Time is of the essence (but not available)
The problem I've had with the MOOC is more about the timing than anything else. It is difficult to keep up with the amount of discussion that takes place and because of the way my particular combination of web tools works, it is difficult to have a late comment (i.e. one added more than a couple of days after the bulk of the discussion has ended) discussed.
I've been using Netvibes as my aggregator and whilst I was keeping up to date it was great. But because it doesn't notify me of new additions to discussion posts, I haven't necessarily been aware of whether my comments have themselves engendered any discussion.
Lurking, I think, is a by-product of not being able to keep up. I haven't yet found a way of keeping track of all of the little discussions and postings and their associated ripples. I think this is a vitally important and missing part of the process since a PLN works because people respond to each other.
Lurkers may add the odd comment here and there but get discouraged because they aren't necessarily noticed by the rest of the pack, who have already moved on. I haven't really noticed the cat-i-ness that has been mentioned a few times over the last few weeks, but I wonder if that frustration is a result of comments and postings being "ignored". Human nature, in my experience, looks to blame people for the unpleasantness that comes their way, but I am convinced that quite a lot of this unpleasantness is just "the way it is", i.e. a part of the system, not the fault of individuals. What needs to happen then, is for course conveners to take a long hard look at the system and question whether it meets the needs of the participants?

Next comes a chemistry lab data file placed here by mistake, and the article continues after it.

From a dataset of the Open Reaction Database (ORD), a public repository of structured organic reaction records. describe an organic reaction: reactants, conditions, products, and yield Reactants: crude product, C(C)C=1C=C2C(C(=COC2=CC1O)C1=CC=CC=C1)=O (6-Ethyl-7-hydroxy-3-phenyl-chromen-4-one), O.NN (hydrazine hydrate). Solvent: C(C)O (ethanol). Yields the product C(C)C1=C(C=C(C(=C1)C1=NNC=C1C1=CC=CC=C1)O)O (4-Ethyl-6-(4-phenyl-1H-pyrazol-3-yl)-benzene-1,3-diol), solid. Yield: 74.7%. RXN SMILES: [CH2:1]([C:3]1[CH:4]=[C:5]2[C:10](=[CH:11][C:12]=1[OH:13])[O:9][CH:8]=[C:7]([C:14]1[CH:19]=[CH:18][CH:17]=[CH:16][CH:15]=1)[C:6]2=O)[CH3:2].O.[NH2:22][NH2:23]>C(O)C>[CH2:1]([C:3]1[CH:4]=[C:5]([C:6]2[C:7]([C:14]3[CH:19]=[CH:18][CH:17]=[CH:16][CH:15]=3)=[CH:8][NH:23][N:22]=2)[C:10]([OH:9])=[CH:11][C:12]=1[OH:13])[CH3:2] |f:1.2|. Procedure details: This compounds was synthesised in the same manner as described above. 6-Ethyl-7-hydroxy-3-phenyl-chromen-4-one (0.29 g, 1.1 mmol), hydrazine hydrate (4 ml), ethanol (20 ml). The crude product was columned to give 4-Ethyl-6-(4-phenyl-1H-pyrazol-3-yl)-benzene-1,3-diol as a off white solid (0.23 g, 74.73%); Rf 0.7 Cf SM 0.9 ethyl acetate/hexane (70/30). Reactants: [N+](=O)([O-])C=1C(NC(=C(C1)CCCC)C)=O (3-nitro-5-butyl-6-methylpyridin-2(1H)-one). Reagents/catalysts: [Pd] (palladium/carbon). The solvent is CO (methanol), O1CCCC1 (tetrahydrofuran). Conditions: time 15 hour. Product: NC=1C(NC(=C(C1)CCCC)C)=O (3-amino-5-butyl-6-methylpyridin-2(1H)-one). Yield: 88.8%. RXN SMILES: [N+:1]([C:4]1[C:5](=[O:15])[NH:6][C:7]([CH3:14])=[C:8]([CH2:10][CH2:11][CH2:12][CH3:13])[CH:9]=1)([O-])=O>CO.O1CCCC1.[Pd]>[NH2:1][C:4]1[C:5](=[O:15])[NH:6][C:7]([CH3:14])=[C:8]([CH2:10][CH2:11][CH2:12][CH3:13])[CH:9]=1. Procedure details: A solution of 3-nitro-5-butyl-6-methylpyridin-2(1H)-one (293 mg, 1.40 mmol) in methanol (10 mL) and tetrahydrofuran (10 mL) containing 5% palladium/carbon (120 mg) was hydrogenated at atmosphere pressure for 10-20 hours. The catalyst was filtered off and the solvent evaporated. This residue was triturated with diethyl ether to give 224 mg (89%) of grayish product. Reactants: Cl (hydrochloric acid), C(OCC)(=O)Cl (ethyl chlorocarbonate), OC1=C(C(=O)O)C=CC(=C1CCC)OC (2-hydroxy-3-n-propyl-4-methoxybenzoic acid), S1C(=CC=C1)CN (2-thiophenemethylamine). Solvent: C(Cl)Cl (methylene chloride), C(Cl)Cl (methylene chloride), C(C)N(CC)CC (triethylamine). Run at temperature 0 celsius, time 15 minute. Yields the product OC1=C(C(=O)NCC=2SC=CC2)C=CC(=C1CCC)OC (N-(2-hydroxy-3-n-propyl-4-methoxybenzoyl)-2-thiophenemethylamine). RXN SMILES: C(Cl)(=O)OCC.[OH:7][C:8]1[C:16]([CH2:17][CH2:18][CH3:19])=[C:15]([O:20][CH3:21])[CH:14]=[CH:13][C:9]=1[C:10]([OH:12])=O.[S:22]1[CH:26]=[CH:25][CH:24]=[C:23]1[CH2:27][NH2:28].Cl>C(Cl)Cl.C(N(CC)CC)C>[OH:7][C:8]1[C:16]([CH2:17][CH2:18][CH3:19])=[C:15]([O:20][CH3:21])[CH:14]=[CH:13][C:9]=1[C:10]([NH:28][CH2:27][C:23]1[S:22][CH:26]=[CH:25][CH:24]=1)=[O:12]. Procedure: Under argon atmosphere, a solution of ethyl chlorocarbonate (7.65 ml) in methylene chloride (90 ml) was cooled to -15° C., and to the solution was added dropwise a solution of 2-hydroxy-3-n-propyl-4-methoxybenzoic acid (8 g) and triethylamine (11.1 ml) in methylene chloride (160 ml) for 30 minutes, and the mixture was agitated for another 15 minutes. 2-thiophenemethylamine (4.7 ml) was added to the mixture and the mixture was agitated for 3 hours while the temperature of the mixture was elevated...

Architects design, Engineers make the building stand up!
I know this isn't the fault of the MOOC conveners, but I wonder if the architecture of the course is actually counterproductive when used with a Moodle platform. We are trying to get Moodle up and running at our high-school and one of the problems is the course architecture. We can set different faculties up and have different years/subjects within the faculties, but then we are immediately stuck at trying to put everything else into the last remaining tier. Everything ends up looking too crowded and confusing.
The MOOC needs to be set up by topic rather than by week and they need to be kept open all the time. My reason for this is that, a discussion might come up in Week 2 that attracts some interest and people want to follow the discussion. The conversation may have various tags/topics/categories which could be associated with it.
Six weeks down the track, someone else raises a point that could be easily linked back to the initial discussion but isn't because few people are that aware of the huge number of tags/topics that were raised in Week 2, let alone those over the entire eight preceding weeks!
How one is meant to keep a track of all the different threads and discussions I don't know but I imagine it will have something to do with tags. I think that the PLENK twitter network and the associated hashtags may be what I'm trying to describe, but not having access to twitter on a regular basis has prevented me from really seeing its' potential.
The MOOC has become quite messy and unwieldy and difficult to navigate around. I find it really quite hard to find the list of readings for the beginning of each week without trying to backtrack through the Daily archives. I've got no idea where a particular discussion thread was unless someone points me to it. Overall, some of the important learning points are probably going to pass me by without me noticing, which seems a shame.
So, for PLENK2011, how should the course be organised?
Ideally, I would like individuals to engage in a MOOC in their own time. We all have other commitments, so it seems fair to assume that although I may post a comment in a timely manner, it may not be read for a while. When it is read, I would like to have any comments fed straight back to me.
Also, when I am running a couple of weeks behind schedule and trying to play catch-up I would like to be able to post comments or new discussions on old topics and have them read and commented on in return. This is easy for my blog so long as I actively encourage my PLN, but I have found a bit problematic with the Moodle.
Learning by Doing